On Libertad, Gael Garcia Bernal's Rebel-Luxe Baby Name
Libertad shares a lot with her English counterpart, Liberty. Both names derive from the Anglo-Norman word meaning 'freedom,' and both have seen action in revolutionary slogans. In the US, "Give me liberty or give me death!" is a cry attributed to Patrick Henry and credited with inspiring Virginia to enter the Revolutionary War. In Mexico, "Tierra y Libertad" is a cry associated with leaders of the Mexican Revolution and credited with showing the important link between land ownership and political freedom.
This sense that Liberty cozies up with history is exactly why people choose it. In The Baby Name Wizard, Laura Wattenberg writes:
This meaning name surfaces at historical moments when people contemplate their freedoms. Lots of little Liberties were born at the end of WWI; during the 1976 bicentennial celebration; and again in the wake of the 9/11 attacks. The name's message speaks with equal power to people at both ends of the political spectrum.
But like all the best names, this one has opposing stories to tell. For afficianados of fabric, Liberty has quite an opposite connotation from the gritty, revolutionary vibe. By the 1880s, London's Liberty department store was known for its style preferences (Arts and Crafts and Art Nouveau) and the beauty of its textiles. You can find Liberty print fabric today, made up into fine frocks with fancy price tags. It's a crisp cotton, according to the Oxford English Dictionary, covered by "the intricate (often floral) decorative patterns produced or sold by Liberty." Like Velvet, also used as a name, Liberty fabric evokes the luxe life.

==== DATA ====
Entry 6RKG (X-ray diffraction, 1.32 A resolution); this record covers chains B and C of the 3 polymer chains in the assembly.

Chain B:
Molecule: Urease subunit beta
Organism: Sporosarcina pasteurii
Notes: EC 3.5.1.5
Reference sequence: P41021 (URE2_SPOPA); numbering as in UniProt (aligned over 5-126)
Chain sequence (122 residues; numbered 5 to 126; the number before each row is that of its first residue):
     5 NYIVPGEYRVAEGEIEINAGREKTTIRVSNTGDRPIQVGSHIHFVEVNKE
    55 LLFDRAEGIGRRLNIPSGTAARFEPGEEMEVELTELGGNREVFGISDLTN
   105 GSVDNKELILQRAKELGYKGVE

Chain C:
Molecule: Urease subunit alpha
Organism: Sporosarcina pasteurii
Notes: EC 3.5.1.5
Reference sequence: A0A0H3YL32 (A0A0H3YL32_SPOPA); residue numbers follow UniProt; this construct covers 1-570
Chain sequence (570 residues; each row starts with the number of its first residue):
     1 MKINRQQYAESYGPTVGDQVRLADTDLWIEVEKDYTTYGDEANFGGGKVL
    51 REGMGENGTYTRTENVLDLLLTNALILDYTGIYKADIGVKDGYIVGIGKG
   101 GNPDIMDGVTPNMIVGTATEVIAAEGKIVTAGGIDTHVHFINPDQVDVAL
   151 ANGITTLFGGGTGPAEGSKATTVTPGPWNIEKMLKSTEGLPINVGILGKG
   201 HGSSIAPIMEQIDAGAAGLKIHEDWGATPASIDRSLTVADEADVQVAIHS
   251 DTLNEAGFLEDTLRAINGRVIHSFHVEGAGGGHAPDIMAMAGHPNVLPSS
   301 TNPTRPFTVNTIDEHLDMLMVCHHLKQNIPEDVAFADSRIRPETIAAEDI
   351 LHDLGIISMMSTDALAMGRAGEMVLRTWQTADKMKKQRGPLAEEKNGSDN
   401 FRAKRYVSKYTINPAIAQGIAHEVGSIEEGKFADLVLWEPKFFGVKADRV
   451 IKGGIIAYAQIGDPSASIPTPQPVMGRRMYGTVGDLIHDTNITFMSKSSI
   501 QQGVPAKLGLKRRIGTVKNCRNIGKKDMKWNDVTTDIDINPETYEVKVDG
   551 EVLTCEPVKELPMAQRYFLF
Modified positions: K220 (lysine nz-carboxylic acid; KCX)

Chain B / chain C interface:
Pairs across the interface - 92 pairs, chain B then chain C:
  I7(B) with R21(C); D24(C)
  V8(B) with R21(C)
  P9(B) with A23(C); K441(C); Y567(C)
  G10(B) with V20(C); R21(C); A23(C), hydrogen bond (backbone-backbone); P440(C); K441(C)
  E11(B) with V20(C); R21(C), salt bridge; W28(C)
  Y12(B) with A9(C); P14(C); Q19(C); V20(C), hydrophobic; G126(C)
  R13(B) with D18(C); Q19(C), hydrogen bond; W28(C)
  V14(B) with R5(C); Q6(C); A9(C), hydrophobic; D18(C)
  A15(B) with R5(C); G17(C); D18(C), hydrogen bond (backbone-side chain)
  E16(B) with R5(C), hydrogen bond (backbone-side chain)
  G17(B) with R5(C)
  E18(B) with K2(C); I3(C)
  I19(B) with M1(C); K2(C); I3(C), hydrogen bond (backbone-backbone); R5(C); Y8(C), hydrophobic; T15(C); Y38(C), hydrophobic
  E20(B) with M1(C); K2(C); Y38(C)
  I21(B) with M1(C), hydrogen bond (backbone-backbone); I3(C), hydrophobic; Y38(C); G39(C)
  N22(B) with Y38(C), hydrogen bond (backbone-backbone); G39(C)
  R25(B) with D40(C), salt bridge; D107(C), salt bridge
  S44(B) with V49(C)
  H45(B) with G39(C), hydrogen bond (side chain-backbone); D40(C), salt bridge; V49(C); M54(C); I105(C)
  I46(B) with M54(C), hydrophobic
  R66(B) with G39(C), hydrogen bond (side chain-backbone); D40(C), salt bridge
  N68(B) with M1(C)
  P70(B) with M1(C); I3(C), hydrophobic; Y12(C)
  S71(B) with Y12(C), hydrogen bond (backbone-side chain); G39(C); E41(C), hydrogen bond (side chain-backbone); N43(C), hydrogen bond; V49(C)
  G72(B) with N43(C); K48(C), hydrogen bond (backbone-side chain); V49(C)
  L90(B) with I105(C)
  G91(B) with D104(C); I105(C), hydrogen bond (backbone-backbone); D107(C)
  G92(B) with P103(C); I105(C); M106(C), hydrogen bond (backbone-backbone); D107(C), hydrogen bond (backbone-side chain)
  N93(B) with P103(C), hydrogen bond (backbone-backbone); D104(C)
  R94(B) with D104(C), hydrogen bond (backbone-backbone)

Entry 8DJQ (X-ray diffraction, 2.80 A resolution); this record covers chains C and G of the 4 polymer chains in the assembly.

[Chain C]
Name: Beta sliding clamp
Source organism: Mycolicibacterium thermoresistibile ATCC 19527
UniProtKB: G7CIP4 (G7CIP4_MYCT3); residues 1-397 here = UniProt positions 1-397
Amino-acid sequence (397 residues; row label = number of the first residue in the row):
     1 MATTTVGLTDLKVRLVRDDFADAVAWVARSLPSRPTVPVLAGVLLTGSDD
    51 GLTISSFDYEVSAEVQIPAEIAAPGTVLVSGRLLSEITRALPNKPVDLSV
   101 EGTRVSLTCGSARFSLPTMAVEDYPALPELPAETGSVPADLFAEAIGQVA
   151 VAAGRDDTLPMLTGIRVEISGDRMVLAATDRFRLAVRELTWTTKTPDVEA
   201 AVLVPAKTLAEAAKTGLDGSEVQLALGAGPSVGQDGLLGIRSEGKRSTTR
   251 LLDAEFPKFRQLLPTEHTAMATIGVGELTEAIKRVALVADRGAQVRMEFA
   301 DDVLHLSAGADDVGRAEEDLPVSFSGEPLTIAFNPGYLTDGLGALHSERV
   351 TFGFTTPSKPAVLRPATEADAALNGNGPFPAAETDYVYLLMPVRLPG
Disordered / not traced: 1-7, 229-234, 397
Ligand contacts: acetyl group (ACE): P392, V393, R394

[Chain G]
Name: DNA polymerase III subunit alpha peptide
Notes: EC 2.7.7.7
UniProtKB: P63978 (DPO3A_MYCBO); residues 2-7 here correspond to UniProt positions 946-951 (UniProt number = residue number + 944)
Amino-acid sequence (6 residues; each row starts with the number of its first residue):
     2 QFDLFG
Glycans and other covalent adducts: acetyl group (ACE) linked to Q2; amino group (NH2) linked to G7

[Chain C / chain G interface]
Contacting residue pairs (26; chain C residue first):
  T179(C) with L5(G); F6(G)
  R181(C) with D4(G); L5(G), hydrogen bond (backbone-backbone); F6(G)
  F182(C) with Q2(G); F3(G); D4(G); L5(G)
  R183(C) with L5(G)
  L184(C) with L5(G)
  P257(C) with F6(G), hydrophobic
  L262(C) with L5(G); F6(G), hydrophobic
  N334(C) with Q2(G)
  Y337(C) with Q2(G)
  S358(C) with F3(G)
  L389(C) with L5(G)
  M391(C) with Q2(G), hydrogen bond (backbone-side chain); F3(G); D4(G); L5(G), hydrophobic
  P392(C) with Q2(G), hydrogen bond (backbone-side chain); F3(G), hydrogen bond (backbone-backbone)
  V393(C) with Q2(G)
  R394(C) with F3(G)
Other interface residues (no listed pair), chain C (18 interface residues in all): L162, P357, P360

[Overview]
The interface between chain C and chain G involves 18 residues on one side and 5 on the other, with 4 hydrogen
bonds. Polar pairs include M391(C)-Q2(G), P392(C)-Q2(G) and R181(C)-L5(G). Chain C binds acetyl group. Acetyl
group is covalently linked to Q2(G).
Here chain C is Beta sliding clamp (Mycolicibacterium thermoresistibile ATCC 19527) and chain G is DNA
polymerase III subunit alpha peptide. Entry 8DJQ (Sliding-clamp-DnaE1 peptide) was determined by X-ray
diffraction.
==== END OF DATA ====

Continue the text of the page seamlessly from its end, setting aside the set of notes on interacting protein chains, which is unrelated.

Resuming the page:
Libertad's got its own glossy sheen; it's the name for gold and silver Mexican bullion coins.
Joey Lawrence, best known as Blossom's cute-but-doofus older brother, caused chatter when he pre-announced the name of his daughter Liberty Grace several months before her birth. Casey Kasem also has a little Liberty, daughter Liberty Irene.
Libby, a cute and peppy nickname for Liberty, makes the name more versatile and may explain parents' willingness to adopt it. But it seems everything's sexier in Spanish. Liberty and Lazarus are certainly interesting, and come with plenty of associations. But we think their appeal pales in comparison to the exotic and fashionable Libertad and Lázaro.
What do you think of Libertad and Lazaro? Do you prefer them to Liberty and Lazarus?